Consultations have to be serious. You don’t have to get ‘free, prior and informed consent,’ as the UN wants. But you’ve got to conduct ‘meaningful’ consultations

Four words especially caught my non-lawyer’s eye in the Federal Court of Appeal’s 87-page decision in the Trans Mountain pipeline expansion case, issued Tuesday. (You wouldn’t know it by the length of these things but we don’t actually pay judges by the page. We must pay them by the footnote: learned citations barnacle just about every one of the decision’s 255 paragraphs.)
The four striking words are: veto, deference, reconciliation and honour. You don’t see much discussion of honour these days.
“Veto” appears nine times and all nine will be reassuring to Canadians who think 21st-century law is tilted in favour of anti-everything activists. Every time the court uses “veto” it’s saying something like: “A veto over the Project (i.e., the pipeline) … forms no part of the duty to consult…” Or “Canada was under no obligation to obtain consent prior to approving the Project. That would … amount to giving Indigenous groups a veto…” Or consultation “does not dictate any particular substantive outcome. Were it otherwise, Indigenous peoples would effectively have a veto over projects such as this one. The law is clear that no such veto exists (emphasis added).”
Good! No vetoes over resource projects. Or any other projects, presumably. The court even submits that “Indigenous peoples … cannot tactically use the consultation process as a means to try to veto” a project by, for instance, talking out the clock. “At some juncture, a decision has to be made about a project and the adequacy of the consultation. Where there is genuine disagreement about whether a project is in the public interest, the law does not require that the interests of Indigenous peoples prevail.”
A second word it’s good to see is “deference,” even if it appears just twice. The context is (hold on: sharp logical curves ahead) the court noting that it was the job of the Governor-in-Council (effectively the government) to decide whether the second round of consultations that in 2018 a different judge had ordered had in fact been conducted in a reasonable way. The decision concludes the G-in-C completed this job by providing an assessment of that question “that is fact-intensive and that calls for deference.” Too often Canadian courts seem not to defer to political and regulatory authorities but instead to impose their own views. This decision makes clear in several instances it’s not the courts’ job to second guess legally designated authorities.
The third word that stood out is “reconciliation.” I’m an economist, not a lawyer (to my 94-year-old mother’s everlasting regret) but “reconciliation” is such a freighted, political word it was surprising to see it used 24 times. Thus: Reconciliation is a “first principle of aboriginal law” and a “controlling concept” in conducting consultation. It is also “about relationship” and is meant to be (uh-oh, the ground is getting mushy here) “transformative, to create conditions going forward that will prevent recurrence of harm and dysfunctionality… In the end, we all must live together and get along in a free and democratic society of mutual respect.”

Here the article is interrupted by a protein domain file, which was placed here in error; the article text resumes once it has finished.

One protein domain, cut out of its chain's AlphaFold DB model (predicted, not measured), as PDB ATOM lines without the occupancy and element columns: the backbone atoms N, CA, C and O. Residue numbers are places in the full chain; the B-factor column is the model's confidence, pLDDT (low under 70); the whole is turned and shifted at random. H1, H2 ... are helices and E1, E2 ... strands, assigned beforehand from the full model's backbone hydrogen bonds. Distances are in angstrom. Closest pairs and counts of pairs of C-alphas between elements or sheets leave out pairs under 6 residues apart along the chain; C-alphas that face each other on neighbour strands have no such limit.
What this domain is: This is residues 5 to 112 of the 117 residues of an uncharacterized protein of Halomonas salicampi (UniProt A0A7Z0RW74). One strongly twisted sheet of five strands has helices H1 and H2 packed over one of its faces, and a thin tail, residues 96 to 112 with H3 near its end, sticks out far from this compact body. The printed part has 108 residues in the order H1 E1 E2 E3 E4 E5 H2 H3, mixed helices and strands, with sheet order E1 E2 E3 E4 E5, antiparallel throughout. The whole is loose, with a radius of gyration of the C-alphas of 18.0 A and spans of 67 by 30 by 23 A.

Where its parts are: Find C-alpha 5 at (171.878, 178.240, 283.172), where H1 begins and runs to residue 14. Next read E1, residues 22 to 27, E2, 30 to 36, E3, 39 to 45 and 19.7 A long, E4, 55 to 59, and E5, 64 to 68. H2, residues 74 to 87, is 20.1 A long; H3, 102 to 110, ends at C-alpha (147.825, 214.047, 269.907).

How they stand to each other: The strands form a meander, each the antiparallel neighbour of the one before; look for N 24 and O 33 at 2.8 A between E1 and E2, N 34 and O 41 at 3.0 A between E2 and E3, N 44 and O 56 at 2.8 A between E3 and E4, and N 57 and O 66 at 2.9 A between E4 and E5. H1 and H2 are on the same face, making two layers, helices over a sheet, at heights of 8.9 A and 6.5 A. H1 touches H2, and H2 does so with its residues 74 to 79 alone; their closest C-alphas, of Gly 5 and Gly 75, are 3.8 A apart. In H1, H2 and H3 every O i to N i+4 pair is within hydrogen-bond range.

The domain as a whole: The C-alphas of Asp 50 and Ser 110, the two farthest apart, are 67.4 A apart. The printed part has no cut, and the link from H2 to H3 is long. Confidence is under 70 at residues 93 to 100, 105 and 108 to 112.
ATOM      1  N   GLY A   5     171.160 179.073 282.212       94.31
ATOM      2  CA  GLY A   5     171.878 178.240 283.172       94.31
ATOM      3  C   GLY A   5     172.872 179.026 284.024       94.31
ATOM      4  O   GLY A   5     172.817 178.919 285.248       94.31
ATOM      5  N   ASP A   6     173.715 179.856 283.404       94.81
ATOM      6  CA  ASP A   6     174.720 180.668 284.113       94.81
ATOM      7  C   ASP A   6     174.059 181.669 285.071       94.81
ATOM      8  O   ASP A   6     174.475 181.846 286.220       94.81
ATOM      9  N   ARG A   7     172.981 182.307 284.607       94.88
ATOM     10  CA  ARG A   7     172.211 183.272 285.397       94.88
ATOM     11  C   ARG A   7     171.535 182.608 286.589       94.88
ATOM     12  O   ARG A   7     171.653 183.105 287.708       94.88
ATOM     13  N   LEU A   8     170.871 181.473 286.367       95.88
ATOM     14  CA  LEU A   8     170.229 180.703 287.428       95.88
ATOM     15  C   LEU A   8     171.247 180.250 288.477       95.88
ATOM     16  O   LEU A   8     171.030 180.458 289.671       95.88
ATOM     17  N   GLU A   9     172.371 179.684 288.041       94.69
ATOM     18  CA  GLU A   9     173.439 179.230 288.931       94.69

Too often Canadian courts seem not to defer to political and regulatory authorities but instead to impose their own views
But then just as we’re about to cue the kids’ choir for a chorus of “Kumbaya!” the court warns that “reconciliation does not dictate any particular substantive outcome.” Nor does “the fact that the consultation has not led the (First Nations’ communities that have brought the appeal) to agree that the Project should go ahead … mean that reconciliation has not been advanced.”
What the last striking word, the Crown’s “honour,” does require is consultation. It would not be “honourable for Canada to act unilaterally in a way that could affect the rights of Indigenous peoples, without first engaging meaningful consultation,” especially in view of the “tension between the Crown’s assertion of sovereignty and pre-existing sovereignty, rights and occupation of aboriginal peoples.” (Aren’t you glad that’s settlered!) Note: settlered is right: Joke.
So: Consultations have to be serious. You don’t have to get “free, prior and informed consent,” as the UN wants. But you’ve got to conduct “meaningful” consultations.
How do you do that? If you’re building a pipeline, by spending as much on billable hours as on steel. By visiting a lot. By meeting a lot. By studying a lot. By explaining in detail why you do or don’t accept suggestions for changing your plans. By keeping a detailed record of every meeting. By answering every question or comment promptly and in triplicate. By offering programs of one kind or another that address people’s concerns. And by winning over First Nations. Consent may not strictly be required. But the decision notes that 120 of 129 Indigenous groups “potentially impacted by the Project … either support it or do not oppose it.” As Nancy Pelosi would ask: Have you got the votes?
Bottom line for an economist? The price of the Crown’s honour isn’t infinite — there aren’t any vetoes, not in law at least. But it’s high. To build a pipeline you’ll have to spread the profits around.